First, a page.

Vast Active Library and Information Science blog. From a recent library science graduate in Wellington, New Zealand. A focus on reference and current awareness tools and issues, especially free, web-based resources.

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Thursday, October 07, 2004
Google Print  
Google has launched a new feature that will enable "users [to] see book excerpts alongside ordinary Google Web page search results. The book excerpts will carry a link to buy the book from a choice of online book retailers." (Reuters).

Fairly similar to Amazon's 'Look inside the book' search feature, as far as I can tell.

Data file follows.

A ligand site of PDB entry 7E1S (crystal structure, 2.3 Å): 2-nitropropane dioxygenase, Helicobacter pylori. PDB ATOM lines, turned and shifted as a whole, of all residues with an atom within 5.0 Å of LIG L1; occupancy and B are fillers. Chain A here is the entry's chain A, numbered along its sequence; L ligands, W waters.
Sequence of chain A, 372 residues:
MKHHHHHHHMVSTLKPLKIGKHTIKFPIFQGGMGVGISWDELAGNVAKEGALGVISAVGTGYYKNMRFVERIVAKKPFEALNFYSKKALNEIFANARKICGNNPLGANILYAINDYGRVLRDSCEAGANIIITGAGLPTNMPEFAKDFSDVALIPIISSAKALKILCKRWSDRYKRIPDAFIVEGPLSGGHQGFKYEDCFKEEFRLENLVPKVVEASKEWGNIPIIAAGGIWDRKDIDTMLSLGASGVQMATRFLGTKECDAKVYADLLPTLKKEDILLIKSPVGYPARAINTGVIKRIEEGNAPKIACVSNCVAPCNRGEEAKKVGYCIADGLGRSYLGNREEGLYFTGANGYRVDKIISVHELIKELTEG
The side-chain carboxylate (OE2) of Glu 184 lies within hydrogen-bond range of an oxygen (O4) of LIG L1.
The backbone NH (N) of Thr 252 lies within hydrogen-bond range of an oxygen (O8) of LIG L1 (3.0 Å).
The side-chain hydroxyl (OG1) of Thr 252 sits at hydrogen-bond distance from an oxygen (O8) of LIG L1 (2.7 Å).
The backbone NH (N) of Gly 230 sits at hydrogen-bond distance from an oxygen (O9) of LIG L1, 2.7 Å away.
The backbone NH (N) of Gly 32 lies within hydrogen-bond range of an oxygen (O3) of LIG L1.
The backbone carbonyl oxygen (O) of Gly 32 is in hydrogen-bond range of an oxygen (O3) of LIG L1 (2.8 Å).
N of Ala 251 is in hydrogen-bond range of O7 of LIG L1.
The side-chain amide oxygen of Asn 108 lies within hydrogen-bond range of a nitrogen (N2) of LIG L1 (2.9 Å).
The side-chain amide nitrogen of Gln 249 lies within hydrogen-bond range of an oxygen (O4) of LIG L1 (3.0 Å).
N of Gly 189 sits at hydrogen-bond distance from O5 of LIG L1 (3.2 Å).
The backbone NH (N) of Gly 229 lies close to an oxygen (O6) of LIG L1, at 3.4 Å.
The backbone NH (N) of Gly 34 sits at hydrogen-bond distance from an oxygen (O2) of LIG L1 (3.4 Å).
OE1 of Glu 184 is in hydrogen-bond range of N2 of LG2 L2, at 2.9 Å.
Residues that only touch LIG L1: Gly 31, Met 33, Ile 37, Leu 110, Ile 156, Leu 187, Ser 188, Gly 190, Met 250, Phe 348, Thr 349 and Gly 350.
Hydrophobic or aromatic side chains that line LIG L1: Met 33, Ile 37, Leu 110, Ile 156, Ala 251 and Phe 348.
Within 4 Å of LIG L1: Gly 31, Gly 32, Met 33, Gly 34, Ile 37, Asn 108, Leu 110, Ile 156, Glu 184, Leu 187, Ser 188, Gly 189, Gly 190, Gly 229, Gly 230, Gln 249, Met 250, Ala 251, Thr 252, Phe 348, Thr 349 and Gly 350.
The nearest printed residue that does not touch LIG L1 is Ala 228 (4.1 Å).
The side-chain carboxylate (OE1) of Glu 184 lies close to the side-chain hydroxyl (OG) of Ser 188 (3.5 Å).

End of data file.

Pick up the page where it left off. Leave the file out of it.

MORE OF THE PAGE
I'm not totally convinced by this, at least as it stands, for the fairly obvious reason that it relies on free-text searching, as far as I can see. Free-text searching is problematic enough when applied to the internet - imagine the problems we'll have when we try free-text searching of our libraries.

Meanwhile, Brewster Kahle is promising universal access to all human knowledge (Boing Boing) at the Web 2.0 Conference. Something along the lines of digitising the entire Library of Congress (it'd fit on a bookshelf, take up 26TB and cost US$60, 000 for the disk space). No mention of indexing or subject access. Which initially made me think it was a non-starter. Except....duh! It's LoC. Subject access (LCSH) and metadata already exists. Oh, that, and the fact that Kahle is the guy who founded the Internet Archive.

Thanks to Bridget for the link to the first story